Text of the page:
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THE SILVER ATTACK

THAT ENDED WITH THE KIDNAPING OF THE CHEF

In the middle of the 16th century, Sweden was a European superpower and was involved in a number of wars, even against the Denish-Norwegian Union. War is expensive, and when the looting of other kings' values no was longer enough, the Swedish king had to find other means to pay soldiers and officers. As a gift from above a report told Stockholm that a silver ore vein had been found in the Swedish-Norwegian mountains east of Mo  Rana, and after an inspection, the Swedish king's envoy could report that the ore was several miles long, and he writes to the king:

  "It is hoped here, next to God's help, that it will be the Caribbean of the Swedes, the pious as well as the king of Spain."

Mo i Rana, sølv, Nasa, historie

A hand-drawn map from around 1650

The ore vein was discovered in the Nasa mountain by the Sami Per Olofsson around 1630. In the autumn of 1634, trial operations were started under the auspices of the king, and the result was seen as very promising. The Swedish throne had major financial problems after many years of war, and the discovery of the silver ore vein was therefore of great importance to the armed forces.

The silver mine was run by forcibly recruited labor. The actual mining work was carried out by men from Sweden's coastal areas who had been discharged for military service, while the transport was carried out by Sami with sledges pulled by reindeer. The Sami were also forced to work. In the years that followed, nearly 900 kg of silver was taken out, far less than the Swedish throne needed, but the certainty that there was silver in Nasa gave the king necessary credit among his soldiers and officers.

Mo i Rana, Karl X Gustav, København

Karl X Gustav's attack on Copenhagen

In the years that followed, Sweden launched a series of wars, partly in the name of the minor queen Christina, daughter of King Gustav Adolf II. The wars were waged by the Chancellor, Axel Oxenstierna, after the king's death on the battlefield in Germany in 1632.

In Copenhagen they had to be defeated by the Swedish military many times, and in Norway they had lost large areas of land to Swedes, including Jemtland, Härjedalen and the whole of Trøndelag.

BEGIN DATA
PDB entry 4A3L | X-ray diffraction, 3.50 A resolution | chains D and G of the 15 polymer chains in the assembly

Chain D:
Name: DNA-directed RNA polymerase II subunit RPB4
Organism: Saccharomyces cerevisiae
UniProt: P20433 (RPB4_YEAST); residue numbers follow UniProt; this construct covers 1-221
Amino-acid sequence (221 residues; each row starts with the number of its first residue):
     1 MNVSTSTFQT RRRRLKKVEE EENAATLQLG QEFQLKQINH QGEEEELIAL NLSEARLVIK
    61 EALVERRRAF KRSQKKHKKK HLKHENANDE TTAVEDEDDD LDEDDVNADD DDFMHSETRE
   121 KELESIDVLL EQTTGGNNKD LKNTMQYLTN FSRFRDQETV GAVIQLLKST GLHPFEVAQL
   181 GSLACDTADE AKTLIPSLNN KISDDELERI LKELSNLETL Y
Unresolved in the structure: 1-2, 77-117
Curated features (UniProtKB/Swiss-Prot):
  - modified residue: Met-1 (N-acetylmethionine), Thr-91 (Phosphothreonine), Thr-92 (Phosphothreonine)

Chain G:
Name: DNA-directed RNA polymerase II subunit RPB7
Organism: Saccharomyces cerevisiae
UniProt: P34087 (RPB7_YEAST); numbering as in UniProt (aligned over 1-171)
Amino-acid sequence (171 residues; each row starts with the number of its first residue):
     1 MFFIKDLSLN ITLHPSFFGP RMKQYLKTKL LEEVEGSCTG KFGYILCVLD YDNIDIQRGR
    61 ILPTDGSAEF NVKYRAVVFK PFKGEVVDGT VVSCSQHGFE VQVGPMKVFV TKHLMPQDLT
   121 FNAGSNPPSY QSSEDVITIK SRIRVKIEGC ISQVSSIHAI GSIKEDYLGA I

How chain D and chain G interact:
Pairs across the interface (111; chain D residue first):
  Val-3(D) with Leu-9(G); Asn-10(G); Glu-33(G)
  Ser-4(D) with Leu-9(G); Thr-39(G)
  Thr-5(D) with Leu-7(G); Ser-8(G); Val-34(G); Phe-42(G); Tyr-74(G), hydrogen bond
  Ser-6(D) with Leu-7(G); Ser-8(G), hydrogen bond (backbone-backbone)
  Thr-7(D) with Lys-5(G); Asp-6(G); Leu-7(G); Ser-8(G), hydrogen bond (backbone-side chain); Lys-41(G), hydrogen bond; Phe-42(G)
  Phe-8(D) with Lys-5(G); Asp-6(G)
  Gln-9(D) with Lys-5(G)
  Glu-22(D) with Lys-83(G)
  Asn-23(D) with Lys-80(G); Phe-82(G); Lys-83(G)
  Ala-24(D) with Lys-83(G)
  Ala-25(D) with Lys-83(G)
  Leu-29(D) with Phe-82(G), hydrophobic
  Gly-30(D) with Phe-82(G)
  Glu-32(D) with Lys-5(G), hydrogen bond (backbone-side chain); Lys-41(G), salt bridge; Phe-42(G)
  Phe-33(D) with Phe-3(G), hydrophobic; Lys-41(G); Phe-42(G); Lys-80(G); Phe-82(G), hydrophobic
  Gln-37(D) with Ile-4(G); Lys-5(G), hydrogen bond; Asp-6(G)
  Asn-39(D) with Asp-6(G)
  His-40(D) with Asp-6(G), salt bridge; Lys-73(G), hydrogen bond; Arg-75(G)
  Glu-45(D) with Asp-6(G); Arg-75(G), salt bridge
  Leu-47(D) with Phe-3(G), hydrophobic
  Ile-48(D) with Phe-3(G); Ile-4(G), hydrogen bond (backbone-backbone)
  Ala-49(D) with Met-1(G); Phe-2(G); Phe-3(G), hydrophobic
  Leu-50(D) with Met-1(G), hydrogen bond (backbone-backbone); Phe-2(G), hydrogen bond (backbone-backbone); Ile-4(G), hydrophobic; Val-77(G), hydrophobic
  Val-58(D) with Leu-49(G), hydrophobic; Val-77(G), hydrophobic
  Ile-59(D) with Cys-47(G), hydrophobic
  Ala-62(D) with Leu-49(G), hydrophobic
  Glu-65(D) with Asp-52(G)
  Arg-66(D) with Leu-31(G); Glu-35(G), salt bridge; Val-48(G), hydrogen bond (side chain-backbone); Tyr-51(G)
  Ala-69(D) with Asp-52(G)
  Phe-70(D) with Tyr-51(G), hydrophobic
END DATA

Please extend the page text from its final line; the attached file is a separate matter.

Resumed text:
Mo i Rana, historie, Nasa, sølv, Preben von Ahnen, Kon Fredrik III

Amtmann i Nordlandene, Preben von Ahnen (tv) og dansknorske Kong Fredrik III

In Copenhagen the dissatisfaction was great. But the Danish-Norwegian king was aware of the Swedish king's debt problems, and became obsessed with the idea of being able to destroy the further operation of the silver mines in the north.

 

In 1657, the county governor of Nordland was called to Copenhagen, and it is assumed that it was during this visit the planning of a campaign began. Preben von Ahnen was not immediately thrilled. He is afraid that ordering young northerners for military service would affect access to crews for the very lucrative transport of stockfish to Bergen, but he eventually leaves Copenhagen equipped with a manned warship.

On the way north, the governor bunkered cannons, uniforms, weapons and officers. Three companies with untrained men are called out for duty, including the Helgeland Company of around 100 men. It is believed that military camps were set up at Rognan in Saltdal and at the hill east of today's center of Mo i Rana. Both at Rognan and in Mo i Rana, the local names Skansen (the fort) can be memories of these military bases.

Mo i Rana, historie, Nasa

Stately Danish-Norwegian uniforms from around 1650

In the autumn of 1659, the campaign is carried out. A company marches towards the Swedish mining village Silverjokki from Saltdalen, and there are many indications that the Helgeland Company is attacking the copper mines themselves from Randalen, not far south of where the Arctic Circle Center at Saltfjellet is located today. The campaign ends with the mining village being looted and burned down, and for the Danish-Norwegian king in Copenhagen, the looting and burning is described as a great victory.

The truth is probably more moderate. The silver mine was difficult to access, and it was demanding to obtain both labor and suitable technology. Dynamite was not invented, and the extraction of ore in total was less than a ton. When the Norwegian soldiers withdrew after the looting, they kidnapped the mining town's chef. He turned out to be more skilled than the one the soldiers had had before attacking the silver mine.

One of the mining tunnels in Nasa, autumn 2020

A visit to the silver mines is a nice day trip. Drive to the foot of Saltfjellet and go up Randalen to the east. The trip is about 7 km. Polarsirkelen Turlag organize guided tours to Nasa every summer in August, sometimes in collaboration with historians from the Swedish side.

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